FIG. 9A provides a more specific example of a device configured to use the above-described techniques for color mapping within a Light Modulator Array display system 955 (wherein the display device 930 would use an array of light modulators). Examples of light modulator arrays include a Digital Micromirror Device, a Liquid Crystal Display, a liquid crystal on silicon array, a plasma display, a Cathode Ray Tube (CRT) display, a Silicon X-tal Reflective Display (SXRD), and deformable mirror arrays. At the heart of the display system 955 in this specific example is a light modulator array, such as a DMD with an array of small micromirrors that works in conjunction with one or more light sources, and in some instance a color wheel, to project visual images. (Rather than using a single light source and a color wheel, a DMD might by way of example use multiple light sources of differing color.) A sequence controller 954 generally controls the light modulator array 955 to reproduce images from the input signal 952 within the output gamut. In the example of a DMD device, the sequence controller 954 (which might be an Application Specific Integrated Circuit (ASIC)) would rapidly tilt the micromirrors between on and off positions in order to recreate the frame image.

Gamut mapping generally is based on known system parameters, allowing the gamut mapping algorithm to be performed and stored preliminarily (before transmission of the image input signal 952 begins). Thus, the image input video signal 952 would enter the sequence controller 954, which would map the input gamut to the output gamut by using the pre-stored mapping algorithm (stored in memory 953). In other words, for any color X in the input color gamut, the sequence controller 954 would consult its pre-stored conversion data (using the previously performed polynomial rubber-sheet mapping process results stored in memory 953) in order to map to a specific color Y in the output color gamut. The sequence controller may also consult a memory color look-up table, stored in memory 953, in order to determine if any color mapping needs to be scaled to preserve memory colors. The sequence controller 954 would then control the light modulator array 955 to reproduce the image from the input signal 952 within the output color gamut. By way of example, in a DMD system the ASIC would control image reproduction by flipping the micromirrors of the DMD on and off in rapid succession with respect to the light source(s) (and possibly a color wheel).

While various embodiments in accordance with the principles disclosed herein have been described above, it should be understood that they have been presented by way of example only, and not limitation. Thus, the breadth and scope of the invention(s) should not be limited by any of the above-described exemplary embodiments, but should be defined only in accordance with any claims and their equivalents issuing from this disclosure. Furthermore, the above advantages and features are provided in described embodiments, but shall not limit the application of such issued claims to processes and structures accomplishing any or all of the above advantages.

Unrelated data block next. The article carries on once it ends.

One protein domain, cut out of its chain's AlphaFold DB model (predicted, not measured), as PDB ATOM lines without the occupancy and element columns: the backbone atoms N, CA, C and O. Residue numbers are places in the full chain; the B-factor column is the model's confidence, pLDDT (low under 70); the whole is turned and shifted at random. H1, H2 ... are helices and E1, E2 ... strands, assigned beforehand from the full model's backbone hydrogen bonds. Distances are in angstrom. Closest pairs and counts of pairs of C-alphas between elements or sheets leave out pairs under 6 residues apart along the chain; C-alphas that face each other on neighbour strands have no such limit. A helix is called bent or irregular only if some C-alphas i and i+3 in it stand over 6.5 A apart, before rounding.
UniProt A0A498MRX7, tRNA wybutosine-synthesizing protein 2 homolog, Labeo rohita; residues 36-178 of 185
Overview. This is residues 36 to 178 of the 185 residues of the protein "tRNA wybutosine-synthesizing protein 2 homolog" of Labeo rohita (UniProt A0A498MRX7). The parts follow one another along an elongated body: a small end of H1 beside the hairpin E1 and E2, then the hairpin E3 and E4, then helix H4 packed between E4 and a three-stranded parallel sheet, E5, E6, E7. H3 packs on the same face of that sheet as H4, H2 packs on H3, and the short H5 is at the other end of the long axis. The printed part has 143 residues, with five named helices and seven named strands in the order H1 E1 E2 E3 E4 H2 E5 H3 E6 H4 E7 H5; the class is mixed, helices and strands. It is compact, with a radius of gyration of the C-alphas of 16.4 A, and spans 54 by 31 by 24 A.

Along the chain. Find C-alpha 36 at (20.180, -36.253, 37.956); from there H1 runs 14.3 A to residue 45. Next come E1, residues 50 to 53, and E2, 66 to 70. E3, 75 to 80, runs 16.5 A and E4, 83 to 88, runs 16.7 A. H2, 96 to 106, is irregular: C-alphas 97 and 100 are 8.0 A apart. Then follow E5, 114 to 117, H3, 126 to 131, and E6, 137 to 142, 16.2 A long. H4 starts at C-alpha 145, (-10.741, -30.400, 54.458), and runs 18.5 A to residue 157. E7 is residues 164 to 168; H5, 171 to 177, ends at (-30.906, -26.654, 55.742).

Additionally, the section headings herein are provided for consistency with the suggestions under 37 CFR 1.77 or otherwise to provide organizational cues. These headings shall not limit or characterize the invention(s) set out in any claims that may issue from this disclosure. Specifically and by way of example, although the headings refer to a “Field of the Invention,” the claims should not be limited by the language chosen under this heading to describe the so-called field. Further, a description of a technology in the “Background of the Invention” is not to be construed as an admission that certain technology is prior art to any invention(s) in this disclosure. Neither is the “Brief Summary of the Invention” to be considered as a characterization of the invention(s) set forth in issued claims. Furthermore, any reference in this disclosure to “invention” in the singular should not be used to argue that there is only a single point of novelty in this disclosure. Multiple inventions may be set forth according to the limitations of the multiple claims issuing from this disclosure, and such claims accordingly define the invention(s), and their equivalents, that are protected thereby. In all instances, the scope of such claims shall be considered on their own merits in light of this disclosure, but should not be constrained by the headings set forth herein.

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Classifications
U.S. Classification345/590, 345/589, 382/166, 345/601, 382/167, 345/591
International ClassificationG09G5/02
Cooperative ClassificationH04N1/6058, G06T11/001, G09G2340/06, G09G5/06
European ClassificationG09G5/06, G06T11/00C
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Aug 23, 2006ASAssignment
Owner name: TEXAS INSTRUMENTS INCORPORATED, TEXAS
Free format text: ASSIGNMENT OF ASSIGNORS INTEREST;ASSIGNORS:RAMANATH, RAJEEV;PETTITT, GREGORY S.;REEL/FRAME:018157/0436
Effective date: 20060811